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The trading landscape is changing, so are you ready to change with it?

Originally written by Ryan Littlestone here

Volatility is changing. Volatility has changed. Like watching any trading chart, volatility has peaks and troughs. Volatility can be short or long-term. There can be short-term calm during long-term storms. When volatility changes over the longer-term, we traders have to change with it.

The current trading environment is now heading (or should be heading) for a prolonged period of low volatility. You’ve only got to look at the recent VIX chart to see that volatility is at multi-year lows.

We’ve just come off of a huge financial crisis, and some monumental fundamental changes that have turned the trading rules of thumb upside down for pretty much the last decade.

Who remembers the times when you’d be lucky to see a 20 pip range in a day in USDJPY? I sure there’s many that do but there will also be many traders who don’t. Some of those traders think that big ranges in currencies are the norm, and that’s why we need to know where markets are headed in volatility terms.

The effects on markets from events like a financial crisis are akin to dropping a stone in water. Initially, we get a big splash with large ripples that subside over time.

Right now we’re in a period where the last remaining and faint ripples are passing. Central banks are a good guide for how these last waves are tailing off. The Fed has pretty much docked in normality harbour, while the ECB has cited land as it heads in from open seas. The BOJ is still trying to navigate through the storms, and the BOE is in its blowup dinghy and going round in circles at the harbour mouth.

All this is being reflected in market volatility. No longer do we expect the dollar to rip higher by 500 pips because of interest rate changes. Even into Wednesday’s June FOMC, we haven’t seen the usual bid enter the dollar two or three days beforehand, and this is it yet another rate hike from the Fed that will likely see the dollar end up lower over the following days.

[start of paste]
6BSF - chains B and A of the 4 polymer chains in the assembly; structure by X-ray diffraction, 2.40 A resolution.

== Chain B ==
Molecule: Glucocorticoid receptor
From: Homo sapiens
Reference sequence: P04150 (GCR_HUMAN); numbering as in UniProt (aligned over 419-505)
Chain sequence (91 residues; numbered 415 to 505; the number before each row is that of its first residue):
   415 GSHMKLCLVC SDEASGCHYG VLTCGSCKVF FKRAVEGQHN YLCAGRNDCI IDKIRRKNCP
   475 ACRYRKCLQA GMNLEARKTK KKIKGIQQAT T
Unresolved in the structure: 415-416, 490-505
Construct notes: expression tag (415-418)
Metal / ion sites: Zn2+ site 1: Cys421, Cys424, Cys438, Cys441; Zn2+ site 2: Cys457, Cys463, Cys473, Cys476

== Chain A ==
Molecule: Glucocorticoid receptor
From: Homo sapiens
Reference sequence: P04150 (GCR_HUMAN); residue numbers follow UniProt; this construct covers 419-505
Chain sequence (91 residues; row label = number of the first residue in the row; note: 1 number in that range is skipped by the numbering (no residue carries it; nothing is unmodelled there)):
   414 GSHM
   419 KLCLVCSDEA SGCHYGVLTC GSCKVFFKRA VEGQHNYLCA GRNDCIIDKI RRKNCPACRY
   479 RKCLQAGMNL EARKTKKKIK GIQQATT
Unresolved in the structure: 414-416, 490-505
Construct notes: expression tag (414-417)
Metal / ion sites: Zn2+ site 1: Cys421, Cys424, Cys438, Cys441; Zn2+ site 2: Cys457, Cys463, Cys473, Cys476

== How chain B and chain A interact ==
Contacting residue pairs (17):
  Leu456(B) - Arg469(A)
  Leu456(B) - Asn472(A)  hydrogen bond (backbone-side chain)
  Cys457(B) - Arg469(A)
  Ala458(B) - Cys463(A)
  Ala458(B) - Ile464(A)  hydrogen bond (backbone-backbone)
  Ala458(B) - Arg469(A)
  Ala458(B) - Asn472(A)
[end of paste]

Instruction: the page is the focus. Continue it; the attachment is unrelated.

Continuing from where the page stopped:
The opportunities for catching a long-term trend to capitalise on extraordinary monetary or fundamental policy changes are reducing, leading to volatility waning. There’s no trading a Fed taper, or first hike 6 months down the line. Soon we’ll be back to trading incremental policy moves on the normal ebb and flow of the economy and inflation.

The ECB and BOJ may still offer us some good trades. It might not be too late to jump on the ECB exiting QE, and the BOJ is still very much stuck down the rabbit hole. Brexit is another event still to be decided that will keep volatility raised. However, in the wider picture, these are singular events and not now intrinsically important in a global sense, which means markets will be much more subdued when trading them.

As usual, the lesson I’m trying to give is about trading, and in this case, adjusting. Lower volatility naturally leads to smaller trading ranges. If you’re a longer-term trader you’re going to have to be a lot more patient to wait for those choice levels. All of us will have to reassess and re-learn how to trade over the next year or so. Profit targets will have to be reduced to compensate but that can mean that stop levels can be given a bit more room. Yesterday’s 100 pips ranges in GBP and EUR will be tomorrow’s 50 pip ranges. Indicators you use that worked in faster markets may not work in slower ones.

Yes, we’ll still have events that will move prices but the size of movements will likely be smaller, and it’s in between those events where things will really die down, and that’s what we have to learn to adjust to.

Trading is constantly changing and the key to success and surviving is identifying and adjusting to those changes.

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